Recycling More Precious Metals using Prussian Blue
A big problem with the disposal of nuclear and electronic wastes is that the process wastes precious metals such as gold and platinum-group metals, which are key metals in computer chips. Researchers from Nagoya University in collaboration with those from the Tokyo Institute of Technology have discovered that a solution to this pressing environmental and technological problem may lie in a pigment named Prussian blue. Using their technique, gold could be extracted from electronic waste, such as smartphones, in amounts 10 to 80 times greater than can be obtained from natural ores. Read more about their research on Phys.org.
A Step Towards Closing the Last e-Waste Dumping Pathways
BAN reports: In 2019, the Parties to the Basel Convention Parties agreed to important new amendments to control for the first time, problematic plastic wastes whether they are hazardous or not.
This was done by expanding Annex II, an Annex which for years had been confined to only two listings — Y46 — Wastes collected from households, and Y47 — residues arising from the incineration of household wastes with a new Y48 for certain plastics.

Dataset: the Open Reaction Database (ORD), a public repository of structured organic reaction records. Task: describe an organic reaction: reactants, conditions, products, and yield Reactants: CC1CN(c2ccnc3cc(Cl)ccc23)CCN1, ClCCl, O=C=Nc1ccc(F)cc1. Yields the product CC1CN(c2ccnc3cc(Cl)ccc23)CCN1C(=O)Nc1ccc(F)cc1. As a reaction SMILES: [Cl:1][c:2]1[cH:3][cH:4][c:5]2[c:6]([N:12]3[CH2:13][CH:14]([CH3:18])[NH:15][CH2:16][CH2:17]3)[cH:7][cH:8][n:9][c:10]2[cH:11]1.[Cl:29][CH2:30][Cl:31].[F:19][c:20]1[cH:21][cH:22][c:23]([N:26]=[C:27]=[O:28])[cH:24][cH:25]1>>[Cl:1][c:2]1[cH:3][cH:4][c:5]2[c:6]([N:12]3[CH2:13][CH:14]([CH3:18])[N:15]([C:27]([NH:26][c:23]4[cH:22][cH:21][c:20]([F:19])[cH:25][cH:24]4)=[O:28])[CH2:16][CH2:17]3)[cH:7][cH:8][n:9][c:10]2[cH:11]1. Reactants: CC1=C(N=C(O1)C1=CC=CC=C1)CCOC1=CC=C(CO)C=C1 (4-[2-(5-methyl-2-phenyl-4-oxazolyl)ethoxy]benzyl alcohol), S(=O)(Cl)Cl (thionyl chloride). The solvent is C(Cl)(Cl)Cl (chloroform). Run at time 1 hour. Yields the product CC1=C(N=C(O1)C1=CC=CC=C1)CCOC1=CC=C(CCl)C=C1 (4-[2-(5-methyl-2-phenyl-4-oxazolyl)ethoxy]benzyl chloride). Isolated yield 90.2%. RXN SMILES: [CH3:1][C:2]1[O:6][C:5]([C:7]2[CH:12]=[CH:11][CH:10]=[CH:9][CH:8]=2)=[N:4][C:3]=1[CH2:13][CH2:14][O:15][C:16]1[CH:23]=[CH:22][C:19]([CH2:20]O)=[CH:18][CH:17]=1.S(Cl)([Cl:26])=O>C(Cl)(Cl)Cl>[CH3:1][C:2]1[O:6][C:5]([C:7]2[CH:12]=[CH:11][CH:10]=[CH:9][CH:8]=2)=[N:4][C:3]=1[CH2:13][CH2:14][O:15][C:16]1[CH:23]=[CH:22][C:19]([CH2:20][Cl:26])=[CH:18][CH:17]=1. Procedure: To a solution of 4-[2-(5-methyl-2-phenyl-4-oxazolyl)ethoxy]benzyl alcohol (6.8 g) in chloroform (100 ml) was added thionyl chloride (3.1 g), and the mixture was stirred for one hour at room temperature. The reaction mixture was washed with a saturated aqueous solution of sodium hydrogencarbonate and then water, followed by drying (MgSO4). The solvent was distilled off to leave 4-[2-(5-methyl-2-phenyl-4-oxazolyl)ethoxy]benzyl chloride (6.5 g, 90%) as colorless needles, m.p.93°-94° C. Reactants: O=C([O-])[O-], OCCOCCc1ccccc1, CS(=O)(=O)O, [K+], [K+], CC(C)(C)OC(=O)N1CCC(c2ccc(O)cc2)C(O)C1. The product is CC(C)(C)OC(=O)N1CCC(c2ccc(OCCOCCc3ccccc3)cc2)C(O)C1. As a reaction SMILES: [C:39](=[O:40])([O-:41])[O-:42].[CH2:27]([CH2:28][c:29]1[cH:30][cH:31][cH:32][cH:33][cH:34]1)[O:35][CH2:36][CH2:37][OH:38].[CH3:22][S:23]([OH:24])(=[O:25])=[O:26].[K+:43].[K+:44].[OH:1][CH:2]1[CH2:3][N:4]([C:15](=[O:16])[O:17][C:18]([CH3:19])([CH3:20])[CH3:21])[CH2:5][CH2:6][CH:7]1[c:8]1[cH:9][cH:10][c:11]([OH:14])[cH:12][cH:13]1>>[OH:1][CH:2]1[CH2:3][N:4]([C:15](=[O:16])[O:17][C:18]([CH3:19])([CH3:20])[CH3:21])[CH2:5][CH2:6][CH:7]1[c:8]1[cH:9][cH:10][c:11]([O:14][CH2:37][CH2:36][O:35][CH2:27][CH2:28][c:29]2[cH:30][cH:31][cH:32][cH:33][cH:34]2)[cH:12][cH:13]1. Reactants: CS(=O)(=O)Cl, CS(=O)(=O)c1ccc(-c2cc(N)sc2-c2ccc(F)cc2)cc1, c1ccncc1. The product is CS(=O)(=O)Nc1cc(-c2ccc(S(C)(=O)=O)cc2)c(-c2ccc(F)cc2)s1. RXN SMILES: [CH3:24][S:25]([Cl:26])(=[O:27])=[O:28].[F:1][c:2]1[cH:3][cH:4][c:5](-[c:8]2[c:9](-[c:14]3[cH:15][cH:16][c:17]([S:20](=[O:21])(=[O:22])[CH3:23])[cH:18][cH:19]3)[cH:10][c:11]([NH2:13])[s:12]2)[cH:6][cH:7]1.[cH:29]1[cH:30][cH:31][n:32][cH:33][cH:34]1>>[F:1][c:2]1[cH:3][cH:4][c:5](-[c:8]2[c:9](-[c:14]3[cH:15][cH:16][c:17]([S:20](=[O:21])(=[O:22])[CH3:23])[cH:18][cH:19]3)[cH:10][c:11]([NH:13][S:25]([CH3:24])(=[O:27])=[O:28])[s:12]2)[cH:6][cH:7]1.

Annex II listings require, as a minimum, the basic control procedure of \”prior informed consent\” (PIC) even when wastes are not definitely defined as hazardous.
With the Swiss-Ghana proposal then, the same assurance of transparency and right of refusal provided by hazardous electronic waste (PIC) is required for electronic waste, even when it is non-hazardous or it is difficult to prove whether it is hazardous or not. The proposal removes the Annex IX (non-hazardous) listing for electronic waste (B1110) and replaces that with a new listing (Y49) under Annex II. read the full press release here.